Many years ago, I was told that good speakers have at least three characteristics in common: They stand up, speak out, and sit down.
The book of Proverbs is full of good principles for you and the way you speak. Proverbs 4:24 is a good example: “Remove dishonesty from your mouth. Put deceptive speech far away from your lips.”
When you consider the underlying principles of this verse, you see that:
- Dishonesty needs to be removed: Whenever it moves in you need to move it out.
- Dishonesty is a nasty dish of lies that should never be allowed to nest in your mouth.
- You should never be receptive to deceptive speech: Put it far away from your lips.
In Proverbs 10, Solomon highlights the benefit of wholesome speech:
- The mouth of a righteous person is a fountain of life (verse 11).
- The tongue of a righteous person is pure silver (verse 20).
- The lips of a righteous person feed many (verse 21).
If you’ll take the time to compare the words of Solomon to the teachings of James, you’ll see a well-defined contrast:
- Solomon likened the tongue of the righteous to pure silver.
- James said the unrighteous use of the tongue will “defile the whole body.”
Listen to the manner in which you speak and the tenor of your conversation. When you become more aware of what you say and how you say it, you get a better idea of the real you. This is because your speech or your tongue is the index of your heart.
For the most part, I love the spring season of the year. I did say, “for the most part.” When it comes to the “part” that requires me to trim the 100 foot of hedges, I rethink my love affection for spring. There are some days that I work all day in the yard, and I am bone-tired by the time I finish.
When I read 2 Corinthians 7, I get the idea that Paul was bone-tired physically as well as spiritually: “In fact, when we came into Macedonia, we had no rest. Instead, we were troubled in every way: conflicts on the outside, fears inside.”
The remedy for Paul’s affliction was encouragement:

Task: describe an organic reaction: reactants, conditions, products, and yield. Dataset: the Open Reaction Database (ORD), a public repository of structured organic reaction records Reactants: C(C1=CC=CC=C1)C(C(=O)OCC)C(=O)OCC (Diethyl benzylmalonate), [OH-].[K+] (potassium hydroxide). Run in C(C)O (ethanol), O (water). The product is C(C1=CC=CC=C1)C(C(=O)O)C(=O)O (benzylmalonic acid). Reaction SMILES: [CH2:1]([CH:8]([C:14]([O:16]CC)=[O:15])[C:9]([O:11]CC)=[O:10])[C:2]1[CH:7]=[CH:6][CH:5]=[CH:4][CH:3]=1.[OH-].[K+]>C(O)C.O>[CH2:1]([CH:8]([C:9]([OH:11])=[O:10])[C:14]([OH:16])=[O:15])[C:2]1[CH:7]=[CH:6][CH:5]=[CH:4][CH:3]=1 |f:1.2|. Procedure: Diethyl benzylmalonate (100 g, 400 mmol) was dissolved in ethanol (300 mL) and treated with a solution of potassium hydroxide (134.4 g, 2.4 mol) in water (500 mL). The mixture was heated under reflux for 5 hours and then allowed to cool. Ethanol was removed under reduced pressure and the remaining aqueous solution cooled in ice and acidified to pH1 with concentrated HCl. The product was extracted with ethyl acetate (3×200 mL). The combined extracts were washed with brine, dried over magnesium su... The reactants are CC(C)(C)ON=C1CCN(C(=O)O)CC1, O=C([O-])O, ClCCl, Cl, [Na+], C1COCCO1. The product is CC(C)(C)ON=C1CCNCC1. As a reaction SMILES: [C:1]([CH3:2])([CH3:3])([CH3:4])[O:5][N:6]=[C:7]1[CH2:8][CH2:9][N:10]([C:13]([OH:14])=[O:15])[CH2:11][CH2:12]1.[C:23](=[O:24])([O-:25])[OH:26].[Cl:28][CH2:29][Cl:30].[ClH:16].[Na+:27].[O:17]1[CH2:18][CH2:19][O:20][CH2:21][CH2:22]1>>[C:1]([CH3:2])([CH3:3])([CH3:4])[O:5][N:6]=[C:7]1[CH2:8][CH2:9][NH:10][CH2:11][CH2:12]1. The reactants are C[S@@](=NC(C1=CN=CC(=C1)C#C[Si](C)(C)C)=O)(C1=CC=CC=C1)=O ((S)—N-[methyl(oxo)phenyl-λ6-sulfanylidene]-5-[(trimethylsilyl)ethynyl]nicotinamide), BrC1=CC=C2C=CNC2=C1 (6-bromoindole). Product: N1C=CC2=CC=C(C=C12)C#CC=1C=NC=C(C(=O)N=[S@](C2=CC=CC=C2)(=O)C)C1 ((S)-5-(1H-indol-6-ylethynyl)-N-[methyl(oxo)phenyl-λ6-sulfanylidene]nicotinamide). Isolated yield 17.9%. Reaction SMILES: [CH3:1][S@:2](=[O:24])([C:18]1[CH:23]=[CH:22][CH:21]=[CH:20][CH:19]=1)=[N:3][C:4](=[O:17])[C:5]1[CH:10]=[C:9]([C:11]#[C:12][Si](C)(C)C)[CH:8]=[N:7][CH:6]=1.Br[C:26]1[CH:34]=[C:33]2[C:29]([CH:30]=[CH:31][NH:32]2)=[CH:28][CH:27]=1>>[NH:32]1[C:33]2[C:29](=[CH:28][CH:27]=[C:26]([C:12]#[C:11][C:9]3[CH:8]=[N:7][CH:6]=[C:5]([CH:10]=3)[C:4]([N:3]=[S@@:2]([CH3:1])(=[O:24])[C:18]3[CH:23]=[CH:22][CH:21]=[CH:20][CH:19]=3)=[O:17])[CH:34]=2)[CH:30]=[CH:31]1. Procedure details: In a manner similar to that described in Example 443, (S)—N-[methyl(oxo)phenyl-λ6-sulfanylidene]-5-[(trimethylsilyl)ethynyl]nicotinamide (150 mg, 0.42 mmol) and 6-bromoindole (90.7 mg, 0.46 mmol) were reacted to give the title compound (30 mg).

But God, who comforts the humble, comforted us by the arrival of Titus, and not only by his arrival, but also by the comfort he received from you. He told us about your deep longing, your sorrow, and your zeal for me, so that I rejoiced even more . . . In addition to our comfort, we rejoiced even more over the joy Titus had, because his spirit was refreshed by all of you (2 Corinthians 7:6,7,13).
Paul said that both he and Titus were encouraged and refreshed by their interaction with other believers. Does your presence encourage or discourage other people? Solomon said:
- A twinkle in the eye delights the heart. Good news refreshes the body (Proverbs 15:30).
- Whoever refreshes others will be refreshed (Proverbs 11:25).
This could be one of the blessings of the golden Rule: “Do unto others as you would have them do unto you.” When you refresh and encourage others, it refreshes and encourages you.
Even though he was in prison, Paul was not imprisoned by his circumstances. In Philippians 4:4, he said: Rejoice in the Lord always. Again I will say, rejoice!
As I thought of the remarkable attitude of this wonderful servant of God, I thought of several places in the Psalms where you are encouraged to rejoice:
- In Psalm 9:14 the writer said that salvation is a reason to rejoice: I will rejoice in Your salvation.
- Mercy is the subject of rejoicing in Psalm 31:7: I will be glad and rejoice in Your mercy.
- The faithfulness of God is another reason to rejoice. Psalm 33:21: For our heart shall rejoice in Him, because we have trusted in His holy name.
- The writer of Psalm 119:14 said the promises of God’s
- Word were a source of joy to him: I have rejoiced in the way of Your testimonies, as much as in all riches.
As Paul closes his first letter to the Thessalonians, he instructs them to “Rejoice always, pray without ceasing, in everything give thanks; for this is the will of God in Christ Jesus for you.”
To embrace the will of God for your life, I encourage you to consider how Paul made a connection between rejoicing and giving thanks. He did it in the verse above as well as Romans 12:12: “…rejoicing in hope, patient in tribulation, continuing steadfastly in prayer…
How can “rejoicing always” can make a difference in how you you pray and how you give thanks?
There’s a passage of Scripture in the book of Isaiah that speaks about God’s wonderful love, care, and protection of His people. In Isaiah 43:1-3, it says:
“Don’t be afraid, I’ve redeemed you. I’ve called your name. You’re mine. When you’re in over your head, I’ll be there with you. When you’re in rough waters, you will not go down. When you’re between a rock and a hard place, it won’t be a dead end—because I am God, your personal God, the Holy of Israel, your Savior.”